I'm trying to think of the point at which 'game balance' becomes commonplace. I think all games need lulls and spikes, but when did they get it right? I guess YMMV but it was probably ~2000?

      Delete
    4. Jeez, Petrus, you sure have a problem with dropping spoilers. Use rot13, please. Some of us haven't played the game, either, and would rather not know that there are good battles at the end, nor that the entire game is easy, bland, and boring.

      Delete
    5. Well, that's my opinion. Many other love the game for some reason.

      Delete
    6. Also, it least I made an effort to hint about spoilers ahead, but anon just repeats what I said, just to make sure of spoilage?

      Delete
    7. Lbh'er npghnyyl abg fhccbfrq gb orng gung svany onggyr--lbh pna rfpncr jvgubhg xvyyvat Innytnzba, naq gur tnzr rira vzcyvrf lbh qvq fb va gur raq frdhrapr.

      Bs pbhefr, xvyyvat Innytnzba gura orpbzrf n sha bcgvbany punyyratr n yn Zhyznfgre Orubyqre Pbecf be Qnir'f Punyyratr, naq lbh trg n srj sha gblf, rira vs lbh qba'g trg gb hfr gurz va gur arkg tnzr.

      Delete
    8. Xvyyvat Innytnzba vf abg arneyl gung qvssvphyg. Gbbx zl Unfgrq naq Raynetrq Svtugre/Guvrs svir onpxfgnof.
      Vs lbh ner yhpxl lbh pna rira gnxr uvz bhg jvgu Ubyq Crefba.
      Ohg V thrff vg'f glcvpny bs Tngrjnl; gur bar punyyratvat onggyr va gur tnzr vf abg rira fhccbfrq gb unccra.

      Delete
  7. I've been playing games since I got Telengard for the C64 in '83. It's a real blast reading about all these old games, but I particularly look for games I've forgotten the names of. Sword of Kadash was one I really wanted to find because I remembered the odd gameplay but couldn't remember the name at all. I can check that one off my list!

    ReplyDelete
  8. Dusk of the Gods rings a bell, I remember it from somewhere, but can't tell if I ever played it seriously. That's the title I know best from the whole posting.

    Disciples of Steel looks like a game I might have enjoyed. Reasonable quick combat is a must for me, though, Dungeon Master spoiled me.

    ReplyDelete
    Replies
    1. Dusk of the Gods has one of the most original character generation systems ever. Unfortunately the actual character system is oversimplified and rather underwhelming.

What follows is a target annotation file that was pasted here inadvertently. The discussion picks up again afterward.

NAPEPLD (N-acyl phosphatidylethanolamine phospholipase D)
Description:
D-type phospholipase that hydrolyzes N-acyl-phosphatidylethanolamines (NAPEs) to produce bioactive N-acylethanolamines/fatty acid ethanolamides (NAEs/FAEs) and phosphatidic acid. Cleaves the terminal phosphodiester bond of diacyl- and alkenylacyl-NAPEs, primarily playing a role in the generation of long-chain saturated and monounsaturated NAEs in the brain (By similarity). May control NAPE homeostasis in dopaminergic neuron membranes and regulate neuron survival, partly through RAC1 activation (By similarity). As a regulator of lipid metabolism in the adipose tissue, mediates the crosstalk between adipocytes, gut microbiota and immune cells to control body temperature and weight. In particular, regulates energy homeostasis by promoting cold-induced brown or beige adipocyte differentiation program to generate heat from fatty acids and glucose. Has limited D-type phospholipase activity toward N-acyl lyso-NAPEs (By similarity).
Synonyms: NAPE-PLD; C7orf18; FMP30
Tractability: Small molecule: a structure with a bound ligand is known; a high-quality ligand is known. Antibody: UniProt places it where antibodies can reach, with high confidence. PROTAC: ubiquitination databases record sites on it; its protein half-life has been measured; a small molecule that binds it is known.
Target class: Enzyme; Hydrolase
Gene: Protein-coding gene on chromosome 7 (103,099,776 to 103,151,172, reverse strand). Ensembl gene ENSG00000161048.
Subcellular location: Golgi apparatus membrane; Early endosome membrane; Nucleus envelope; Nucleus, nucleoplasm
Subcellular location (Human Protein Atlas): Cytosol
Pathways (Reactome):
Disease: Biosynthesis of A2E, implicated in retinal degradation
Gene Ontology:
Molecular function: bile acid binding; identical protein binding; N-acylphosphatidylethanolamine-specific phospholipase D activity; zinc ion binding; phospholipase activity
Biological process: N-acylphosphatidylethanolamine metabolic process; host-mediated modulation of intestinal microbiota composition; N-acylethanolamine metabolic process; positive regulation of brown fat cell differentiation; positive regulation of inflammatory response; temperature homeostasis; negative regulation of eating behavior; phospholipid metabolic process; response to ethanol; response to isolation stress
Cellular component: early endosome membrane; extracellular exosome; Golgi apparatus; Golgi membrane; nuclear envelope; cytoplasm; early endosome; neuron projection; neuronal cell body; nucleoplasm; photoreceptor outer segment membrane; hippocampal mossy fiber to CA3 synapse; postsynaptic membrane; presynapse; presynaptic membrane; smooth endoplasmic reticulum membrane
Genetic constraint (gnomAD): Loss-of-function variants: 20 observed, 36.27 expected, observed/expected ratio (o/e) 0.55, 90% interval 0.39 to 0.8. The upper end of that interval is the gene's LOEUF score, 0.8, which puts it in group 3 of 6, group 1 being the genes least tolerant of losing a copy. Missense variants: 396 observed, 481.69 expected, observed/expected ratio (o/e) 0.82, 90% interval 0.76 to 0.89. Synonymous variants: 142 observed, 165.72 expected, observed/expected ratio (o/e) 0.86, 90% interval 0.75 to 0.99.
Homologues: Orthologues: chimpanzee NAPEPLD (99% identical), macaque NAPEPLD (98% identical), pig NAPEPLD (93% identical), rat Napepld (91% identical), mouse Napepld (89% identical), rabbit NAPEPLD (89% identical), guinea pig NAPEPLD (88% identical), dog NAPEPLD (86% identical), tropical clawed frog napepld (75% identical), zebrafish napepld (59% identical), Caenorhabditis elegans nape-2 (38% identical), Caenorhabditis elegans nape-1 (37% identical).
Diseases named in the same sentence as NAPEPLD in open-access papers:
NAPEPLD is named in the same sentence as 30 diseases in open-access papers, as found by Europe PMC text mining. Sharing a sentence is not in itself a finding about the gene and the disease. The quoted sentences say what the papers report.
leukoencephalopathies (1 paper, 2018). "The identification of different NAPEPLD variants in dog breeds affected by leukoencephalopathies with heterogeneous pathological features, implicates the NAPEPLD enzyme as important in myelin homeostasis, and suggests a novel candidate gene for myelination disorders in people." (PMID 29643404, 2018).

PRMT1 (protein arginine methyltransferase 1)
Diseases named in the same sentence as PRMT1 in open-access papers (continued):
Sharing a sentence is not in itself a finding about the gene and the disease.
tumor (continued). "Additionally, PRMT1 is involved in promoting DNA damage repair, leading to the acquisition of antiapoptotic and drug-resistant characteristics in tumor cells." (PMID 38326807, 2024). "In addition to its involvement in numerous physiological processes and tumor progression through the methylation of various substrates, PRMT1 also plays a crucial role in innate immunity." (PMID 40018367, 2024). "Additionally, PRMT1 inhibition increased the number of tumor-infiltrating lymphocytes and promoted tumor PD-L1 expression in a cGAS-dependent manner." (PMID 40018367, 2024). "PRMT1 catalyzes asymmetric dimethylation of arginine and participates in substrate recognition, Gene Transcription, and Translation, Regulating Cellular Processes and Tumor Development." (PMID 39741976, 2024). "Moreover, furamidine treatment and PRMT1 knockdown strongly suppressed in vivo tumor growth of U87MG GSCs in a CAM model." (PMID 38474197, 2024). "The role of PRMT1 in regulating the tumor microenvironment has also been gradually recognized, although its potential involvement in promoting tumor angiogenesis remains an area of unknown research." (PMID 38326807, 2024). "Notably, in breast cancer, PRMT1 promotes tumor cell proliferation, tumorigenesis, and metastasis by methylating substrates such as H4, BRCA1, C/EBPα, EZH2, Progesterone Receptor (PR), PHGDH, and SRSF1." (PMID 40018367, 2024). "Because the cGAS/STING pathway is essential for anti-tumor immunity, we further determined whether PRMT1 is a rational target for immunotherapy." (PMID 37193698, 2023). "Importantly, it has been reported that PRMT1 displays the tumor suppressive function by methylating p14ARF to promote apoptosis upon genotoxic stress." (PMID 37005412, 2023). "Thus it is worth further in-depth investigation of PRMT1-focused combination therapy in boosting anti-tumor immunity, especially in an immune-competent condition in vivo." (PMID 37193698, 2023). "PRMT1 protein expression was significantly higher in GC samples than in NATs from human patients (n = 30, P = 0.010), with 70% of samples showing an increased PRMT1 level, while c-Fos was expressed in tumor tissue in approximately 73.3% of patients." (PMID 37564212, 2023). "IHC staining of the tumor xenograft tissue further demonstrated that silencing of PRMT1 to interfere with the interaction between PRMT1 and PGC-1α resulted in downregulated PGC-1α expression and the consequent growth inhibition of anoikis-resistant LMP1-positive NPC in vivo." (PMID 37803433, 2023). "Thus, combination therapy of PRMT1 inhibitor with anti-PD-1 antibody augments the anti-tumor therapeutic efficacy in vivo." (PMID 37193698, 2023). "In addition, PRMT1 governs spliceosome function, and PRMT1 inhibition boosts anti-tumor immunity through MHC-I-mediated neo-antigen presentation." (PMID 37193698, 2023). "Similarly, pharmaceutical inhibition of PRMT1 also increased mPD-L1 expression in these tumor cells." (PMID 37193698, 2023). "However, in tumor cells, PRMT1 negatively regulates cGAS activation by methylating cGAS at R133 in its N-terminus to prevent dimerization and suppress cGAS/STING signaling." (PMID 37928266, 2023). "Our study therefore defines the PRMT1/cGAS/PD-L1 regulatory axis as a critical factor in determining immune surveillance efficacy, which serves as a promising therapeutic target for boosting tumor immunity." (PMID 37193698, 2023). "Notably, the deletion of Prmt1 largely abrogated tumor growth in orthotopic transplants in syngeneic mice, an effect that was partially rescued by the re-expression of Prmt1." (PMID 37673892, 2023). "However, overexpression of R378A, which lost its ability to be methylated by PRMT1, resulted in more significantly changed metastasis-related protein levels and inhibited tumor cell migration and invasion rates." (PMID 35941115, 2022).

Delete
  9. While I haven't played Disciples of Steel, I played a LOT of Wizard's Crown. Here's some advice:

    1. Unless you're up against spellcasters or lots of ranged weapons, let the enemy come to you and do whatever possible to exert greater force. In that screenshot with the hordes of bats, for example, you should be positioned something like this: (W = wall)
    WWWWWWWW
    W XXBats
    WXXXBats
    WXXXBats
    WBatsBatsBats

    If your second line all have reach or ranged weapons/spells, you have all eight of your characters able to fight while the bats can only get seven of theirs adjacent.

    2. Grind random encounters and sell everything you find, aye. If you can find a good spot to find easier encounters, keep to that for a while. In WC, that tended to be wandering in the city at night fighting thugs.

    Focus on boosting skills, as you are, being aware that with the possible exception of the spellcasting skills, you won't see serious improvement until you're into the 90-100 range. At endgame in Wizard's Crown, most of my characters had their primary fighting skills at 175-200, despite the massive slowdown over 100 in raising skills.

    If it's like Wizard's Crown, you'll hit a point where easy encounters are no longer a threat, but you'll never hit a point where very hard encounters aren't dangerous.

    ReplyDelete
    Replies
    1. Thanks for the tips. In that bat screen shot, I hadn't moved my party an inch; that's where they started.

      Delete
  10. This game sounds like it'll really hit the party development itch, where slowly but surely, the game world becomes safer to explore. I enjoy that a lot (but not so much constant reloading).

    ReplyDelete
  11. I got Kadash to work just fine on AppleWin. My copy has Kadash A and Kadash B. Kadash A boots to an Applesoft prompt. Just type BRUN BOOT and the disk will start. Make copies of the disk images before you start though. The character creation instructions are so bad that you will surely ruin a boot disk before you figure them out.

    ReplyDelete
  12. FYI I played Kadash a bit but it seems like an action game like the first NES Zelda.

    ReplyDelete
    Replies
    1. I think it was called a Berzerk clone back in the day. But it has the necessary RPG elements, even if just the bare minimum: hit points, leveling, a generic 'spell' and a very limited equipment selection.

      I don't know if it's an emulation issue, but I ran into a lot of invisible walls. Even more frustrating is that the path is sometimes narrower on the other side, so you have to run into every pixel of the exits to determine if they're passable or not.

      Delete
    2. I've got it running. I think the "invisible walls" are deliberate--you have to shoot them out.

      Delete
    3. We're not talking about the arcade game Kadash? It's an arcade RPG, something quite rare. It has leveling, NPCs, and all that jazz.

      Delete
  13. YES! Xyphus in the upcoming list! It's my own personal first RPG and I hope you find a better copy than I had as a kid.

    ReplyDelete
    Replies
    1. I have no idea what it's about, but it SOUNDS like a venereal disease.

      Delete
    2. Hmm... maybe I shouldn't you alert you about "The Blades of Ghonnoria" then.

      Delete
    3. You swing and miss sometimes, but that was legitimately funny.

      Delete